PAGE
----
The major goal of the studies performed in the lab is to explore and understand characteristics of motor behavior in individuals with lesion or disease of the central nervous system and to develop strategies that will improve motor outcomes. Under this framework studies are focused in motor learning and in recovery following a stroke. Mechanisms that modulate the activity of areas within the motor network, and the interaction between motor, sensory and limbic systems are studied using behavioral (motor performance) as well as physiological (such as functional MRI, EMG and metabolic measurements) measures.

Previous projects

  • Characterization of changes in brain structures and functionality following ischemic stroke by functional MRI and diffusion tensor imaging.
  • High-level gait disorder: associations with specific white matter changes observed on advanced diffusion imaging.
  • The effect of electrical sensory stimulation on grip strength in young able-bodied individuals.
  • The effect of motor imagery combines with goal-relevant and positive emotional cues on gait of individuals post-stroke.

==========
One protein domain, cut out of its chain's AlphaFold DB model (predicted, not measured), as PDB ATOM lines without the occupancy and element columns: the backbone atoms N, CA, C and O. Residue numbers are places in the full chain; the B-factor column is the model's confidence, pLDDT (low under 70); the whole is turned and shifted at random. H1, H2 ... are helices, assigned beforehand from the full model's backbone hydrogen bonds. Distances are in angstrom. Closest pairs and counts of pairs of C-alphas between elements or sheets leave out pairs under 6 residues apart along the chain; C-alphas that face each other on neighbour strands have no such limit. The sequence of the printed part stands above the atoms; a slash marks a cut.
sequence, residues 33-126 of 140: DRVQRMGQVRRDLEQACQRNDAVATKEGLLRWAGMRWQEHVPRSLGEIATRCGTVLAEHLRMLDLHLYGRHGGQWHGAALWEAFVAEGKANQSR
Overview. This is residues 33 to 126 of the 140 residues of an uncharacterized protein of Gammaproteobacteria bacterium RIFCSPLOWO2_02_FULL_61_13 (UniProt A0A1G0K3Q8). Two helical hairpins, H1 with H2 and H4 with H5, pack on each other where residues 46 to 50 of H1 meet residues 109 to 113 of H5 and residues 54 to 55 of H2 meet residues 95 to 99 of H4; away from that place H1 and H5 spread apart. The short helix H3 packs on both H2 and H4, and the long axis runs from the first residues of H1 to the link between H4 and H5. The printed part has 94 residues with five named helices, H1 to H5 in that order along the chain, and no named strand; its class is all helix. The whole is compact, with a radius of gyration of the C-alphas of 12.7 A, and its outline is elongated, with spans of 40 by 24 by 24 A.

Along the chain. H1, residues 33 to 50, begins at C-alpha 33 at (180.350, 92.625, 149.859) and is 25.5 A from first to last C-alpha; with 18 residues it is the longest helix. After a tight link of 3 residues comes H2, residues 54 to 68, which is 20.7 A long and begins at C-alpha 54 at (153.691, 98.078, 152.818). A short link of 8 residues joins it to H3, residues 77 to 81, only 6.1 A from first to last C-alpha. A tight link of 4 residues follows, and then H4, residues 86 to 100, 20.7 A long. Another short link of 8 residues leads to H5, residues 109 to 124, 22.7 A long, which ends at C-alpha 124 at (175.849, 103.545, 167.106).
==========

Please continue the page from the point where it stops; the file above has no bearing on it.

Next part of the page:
• The exercise responses of individual post-stroke to video gaming and typical motor activities. (This study was funded by a grant from the American Heart Association)

Current projects

  • Emotional context of motor imagery of walking and its association with the quality of the imagery.
  • The effect of interval between practice sessions on the learning of a new viso-motor task.
  • Performance in complex life situations by the elderly: Effect of changes in cognitive, locomotor and metabolic processes.
  • The effect of motor and -frontal cortical activation on experimental pain perception: a translational study from laboratory setup to "real-life" approach.
  • Development of a practical model for the integration of motor learning principles in physical therapy.